Sunday, October 14, 2007
On a blog response, I believe on Trent Rosecrans' soon-to-be short-lived blog (lament, lament), I saw someone raise the point, "Did the Giants or Cubs really have any good prospects that Dusty Baker didn't play?" That's a valid point. Was there really some hotshot that Dusty was keeping out of the lineup? Luckily, now that baseball-reference.com has minor league stats, we can investigate this question.
Baker first became manager of the Giants in 1993. He took over a team that had lost 90 games for Roger Craig the year before, and won 103 games, one game short of the West division title. The biggest change in the big-league team's lineup was adding Barry Bonds as a free agent, and as he replaced Mike Felder that was a pretty big step up that didn't have much to do with Baker. Otherwise, Baker stayed with the same lineup, including 23-year old Royce Clayton at shortstop and 25-year old Darren Lewis in center field, both easily categorized as defensive specialists and speed guys. Baker also got 20-win seasons out of holdover starters Bill Swift and John Burkett. Burkett was lucky with run support, and also had some arm troubles the next year, though he would come through them. For Swift, that was far more than he had ever pitched before, and he was never the same pitcher afterward. But, Swift was 31, and there's no way to know what his arm had left anyway. Baker also focused on 24-year old Rod Beck as the closer, and got a big year.
The Giants' high minor league teams in 1993 showed no hot prospects. The best player for AAA Phoenix was probably OF Steve Hosey, but he was not burning up the PCL or anything. The most interesting pitcher was probably 21-year old Salomon Torres, 14-8 with a 3.16 ERA split between AA and AAA. Torres also got eight major league starts, going 3-5. Torres never was really able to establish himself as a major league pitcher until going to the bullpen in his early 30s with Pittsburgh. AA Shreveport didn't really have anyone of note.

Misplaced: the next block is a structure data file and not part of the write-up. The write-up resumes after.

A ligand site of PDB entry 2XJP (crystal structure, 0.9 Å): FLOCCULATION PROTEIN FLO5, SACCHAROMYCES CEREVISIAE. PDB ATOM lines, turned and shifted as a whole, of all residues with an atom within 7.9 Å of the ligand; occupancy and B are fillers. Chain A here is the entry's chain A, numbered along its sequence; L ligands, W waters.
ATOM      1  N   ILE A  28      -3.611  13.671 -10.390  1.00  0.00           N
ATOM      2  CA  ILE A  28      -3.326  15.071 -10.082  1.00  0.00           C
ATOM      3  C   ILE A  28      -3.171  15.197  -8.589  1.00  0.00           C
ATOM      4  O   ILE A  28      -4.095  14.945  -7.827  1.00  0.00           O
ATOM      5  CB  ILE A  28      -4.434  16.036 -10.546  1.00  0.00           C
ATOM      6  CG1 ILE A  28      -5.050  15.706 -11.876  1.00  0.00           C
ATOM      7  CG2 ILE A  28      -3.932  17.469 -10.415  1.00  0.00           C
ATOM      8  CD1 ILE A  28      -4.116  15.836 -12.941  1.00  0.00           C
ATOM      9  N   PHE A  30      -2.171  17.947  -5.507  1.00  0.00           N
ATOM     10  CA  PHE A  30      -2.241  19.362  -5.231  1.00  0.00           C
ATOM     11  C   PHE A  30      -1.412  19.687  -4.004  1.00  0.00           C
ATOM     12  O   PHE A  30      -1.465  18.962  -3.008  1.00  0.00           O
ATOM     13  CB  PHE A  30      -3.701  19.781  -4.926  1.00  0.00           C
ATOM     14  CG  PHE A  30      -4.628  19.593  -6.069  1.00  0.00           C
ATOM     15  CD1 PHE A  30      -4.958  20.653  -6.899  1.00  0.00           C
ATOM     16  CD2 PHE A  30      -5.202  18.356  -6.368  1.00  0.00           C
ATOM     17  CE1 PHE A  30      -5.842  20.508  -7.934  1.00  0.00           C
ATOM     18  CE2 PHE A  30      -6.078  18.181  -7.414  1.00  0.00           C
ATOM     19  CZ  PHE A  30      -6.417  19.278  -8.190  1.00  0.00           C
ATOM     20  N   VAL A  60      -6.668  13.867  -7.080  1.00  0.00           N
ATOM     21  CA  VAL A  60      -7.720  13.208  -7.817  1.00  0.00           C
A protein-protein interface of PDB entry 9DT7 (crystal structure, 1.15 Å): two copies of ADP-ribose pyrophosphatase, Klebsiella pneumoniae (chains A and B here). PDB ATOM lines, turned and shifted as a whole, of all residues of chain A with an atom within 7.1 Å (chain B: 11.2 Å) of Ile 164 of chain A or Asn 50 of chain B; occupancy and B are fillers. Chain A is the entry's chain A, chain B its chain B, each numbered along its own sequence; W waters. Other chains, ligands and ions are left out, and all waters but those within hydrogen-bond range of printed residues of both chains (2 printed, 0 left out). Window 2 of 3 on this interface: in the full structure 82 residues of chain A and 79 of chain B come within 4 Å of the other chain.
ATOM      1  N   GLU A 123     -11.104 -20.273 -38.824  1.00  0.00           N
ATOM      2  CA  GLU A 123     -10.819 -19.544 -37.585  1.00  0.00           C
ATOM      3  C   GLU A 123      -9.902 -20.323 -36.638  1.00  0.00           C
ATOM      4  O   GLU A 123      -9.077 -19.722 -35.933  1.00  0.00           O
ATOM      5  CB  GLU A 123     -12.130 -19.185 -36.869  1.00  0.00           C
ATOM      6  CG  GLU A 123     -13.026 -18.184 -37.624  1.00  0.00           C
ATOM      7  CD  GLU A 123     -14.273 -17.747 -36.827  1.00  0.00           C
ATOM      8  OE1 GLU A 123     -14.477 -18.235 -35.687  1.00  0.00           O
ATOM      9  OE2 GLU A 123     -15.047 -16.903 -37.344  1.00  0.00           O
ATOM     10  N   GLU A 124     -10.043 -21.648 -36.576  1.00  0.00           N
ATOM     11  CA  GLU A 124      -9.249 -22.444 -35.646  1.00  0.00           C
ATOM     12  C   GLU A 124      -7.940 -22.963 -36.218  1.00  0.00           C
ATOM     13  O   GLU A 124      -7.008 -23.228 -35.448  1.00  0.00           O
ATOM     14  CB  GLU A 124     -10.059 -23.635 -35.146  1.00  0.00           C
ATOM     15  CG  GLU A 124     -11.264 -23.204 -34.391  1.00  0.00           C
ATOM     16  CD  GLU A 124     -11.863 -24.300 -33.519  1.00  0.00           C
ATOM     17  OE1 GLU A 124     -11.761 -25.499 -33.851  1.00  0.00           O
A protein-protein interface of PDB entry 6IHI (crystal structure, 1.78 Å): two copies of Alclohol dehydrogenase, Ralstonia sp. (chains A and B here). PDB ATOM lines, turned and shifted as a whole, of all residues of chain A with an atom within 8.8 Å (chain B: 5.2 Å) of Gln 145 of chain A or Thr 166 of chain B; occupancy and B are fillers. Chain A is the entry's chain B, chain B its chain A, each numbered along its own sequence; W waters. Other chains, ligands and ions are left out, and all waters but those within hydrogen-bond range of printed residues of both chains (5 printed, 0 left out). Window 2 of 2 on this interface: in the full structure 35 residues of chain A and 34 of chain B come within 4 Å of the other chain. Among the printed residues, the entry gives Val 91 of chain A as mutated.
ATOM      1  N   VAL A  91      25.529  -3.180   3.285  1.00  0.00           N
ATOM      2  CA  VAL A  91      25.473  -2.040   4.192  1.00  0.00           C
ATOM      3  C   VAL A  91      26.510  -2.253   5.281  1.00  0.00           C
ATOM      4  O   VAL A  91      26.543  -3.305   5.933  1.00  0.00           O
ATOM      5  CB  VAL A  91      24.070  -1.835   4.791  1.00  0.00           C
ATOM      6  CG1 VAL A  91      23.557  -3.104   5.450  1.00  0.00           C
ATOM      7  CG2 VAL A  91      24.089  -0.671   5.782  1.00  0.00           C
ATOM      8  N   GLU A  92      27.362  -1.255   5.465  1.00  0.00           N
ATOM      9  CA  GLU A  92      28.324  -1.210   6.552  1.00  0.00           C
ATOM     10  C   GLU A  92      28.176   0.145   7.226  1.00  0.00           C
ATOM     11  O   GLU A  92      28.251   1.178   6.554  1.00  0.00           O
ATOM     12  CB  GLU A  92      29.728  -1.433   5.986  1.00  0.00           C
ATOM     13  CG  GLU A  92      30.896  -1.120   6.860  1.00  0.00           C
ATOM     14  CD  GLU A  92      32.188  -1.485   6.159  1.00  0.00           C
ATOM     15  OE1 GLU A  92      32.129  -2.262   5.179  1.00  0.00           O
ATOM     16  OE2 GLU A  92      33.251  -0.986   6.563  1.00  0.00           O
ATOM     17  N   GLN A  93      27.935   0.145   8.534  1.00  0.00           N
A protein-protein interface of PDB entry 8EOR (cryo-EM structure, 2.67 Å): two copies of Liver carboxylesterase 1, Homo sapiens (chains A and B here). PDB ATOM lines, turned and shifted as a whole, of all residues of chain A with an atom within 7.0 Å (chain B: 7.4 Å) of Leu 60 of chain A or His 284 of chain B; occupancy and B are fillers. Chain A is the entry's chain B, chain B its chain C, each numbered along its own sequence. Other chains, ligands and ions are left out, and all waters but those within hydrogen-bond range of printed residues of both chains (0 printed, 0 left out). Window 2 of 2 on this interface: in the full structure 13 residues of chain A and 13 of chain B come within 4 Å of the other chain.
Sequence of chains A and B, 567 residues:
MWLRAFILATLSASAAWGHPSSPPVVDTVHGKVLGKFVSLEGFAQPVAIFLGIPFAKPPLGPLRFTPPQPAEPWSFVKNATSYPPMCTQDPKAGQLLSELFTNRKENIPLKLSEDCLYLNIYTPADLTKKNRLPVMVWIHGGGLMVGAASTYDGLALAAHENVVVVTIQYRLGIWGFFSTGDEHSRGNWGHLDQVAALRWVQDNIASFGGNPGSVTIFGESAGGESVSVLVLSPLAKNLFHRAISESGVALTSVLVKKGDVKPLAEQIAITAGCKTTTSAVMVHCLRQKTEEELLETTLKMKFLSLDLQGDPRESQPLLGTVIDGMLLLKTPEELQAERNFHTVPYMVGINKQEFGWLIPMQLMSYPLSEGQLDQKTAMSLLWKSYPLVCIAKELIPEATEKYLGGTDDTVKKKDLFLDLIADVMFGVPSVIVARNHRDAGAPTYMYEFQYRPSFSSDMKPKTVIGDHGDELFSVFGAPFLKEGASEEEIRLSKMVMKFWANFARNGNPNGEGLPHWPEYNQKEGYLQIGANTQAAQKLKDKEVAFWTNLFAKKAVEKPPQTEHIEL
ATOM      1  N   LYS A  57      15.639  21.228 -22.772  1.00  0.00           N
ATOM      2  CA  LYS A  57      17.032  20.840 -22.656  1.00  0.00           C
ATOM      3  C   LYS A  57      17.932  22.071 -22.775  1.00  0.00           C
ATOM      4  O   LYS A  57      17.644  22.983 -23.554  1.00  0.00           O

In 1994, the Giants dropped below .500. Will Clark left as a free agent, and was replaced by Todd Benzinger. 2B Robby Thompson had injury troubles, and was replaced by John Patterson. Dave Martinez started edging out Willie McGee. The pitching struggled, as Burkett faded, Swift got hurt, and Torres struggled, although youngster William Van Landingham was 8-2. Van Landingham had followed up a good 1993 in Class A ball with a strong start in AA in 1994, and got promoted quickly to fill the rotation holes.
Phoenix's best player was probably 1B J.R. Phillips, who hit 27 homers and batted .300, but the Giants stayed with the .265-hitting Benzinger. Catcher Brent Cookson hit .324 in 62 games for Shreveport, but didn't get a big league call.
The 1995 Giants were below .500 again. Mark Carreon took over 1B, Robby Thompson was back at 2B, and Glenallen Hill took over RF. J.R. Phillips got 231 AB, but hit .195. The pitching struggled again, and the bullpen fell apart. Phoenix' best player was OF Mark Leonard, but he was 30. Better prospects were Marvin Benard, a 25-year old OF who hit .301, and Rich Aurilia, 23, who hit .279 at Phoenix after batting .327 at Shreveport. Bill Mueller, 24-year old third baseman, hit .309 for Shreveport and .297 for Phoenix, though with no power. The pitching was pretty barren. Shreveport had a strong season, and besides Mueller and Aurilia in the first half boasted Jacob Cruz, a 22-year old OF who hit .297 with 13 HR. 2B Jay Canizaro, 21, batted .293. Some pitchers had success, but none stood out.
The Giants lost 94 games in 1996, but Aurilia got worked in as starting shortstop, and Mueller started getting playing time as well, edging in for Matt Williams at third. Shawon Dunston also came on board, mostly this year as a shortstop. Marvin Benard took over the CF job. Steve Scarsone, at 30 not young but a minor league veteran, got a shot at the 2B job. Finding pitching was still a challenge, but some young arms were getting a shot.
At this point we can fairly say that any young player who deserved a chance to play was getting it. Rich Aurilia was getting playing time, Bill Mueller was getting some chances, young pitchers were pitching. Two promising arms appeared in AA: Keith Foulke and Bobby Howry, at this point both starters. In our next segment, we will take up the success of 1997 with a division championship and see if things change in SF management.
posted by Shawn at 10:37 PM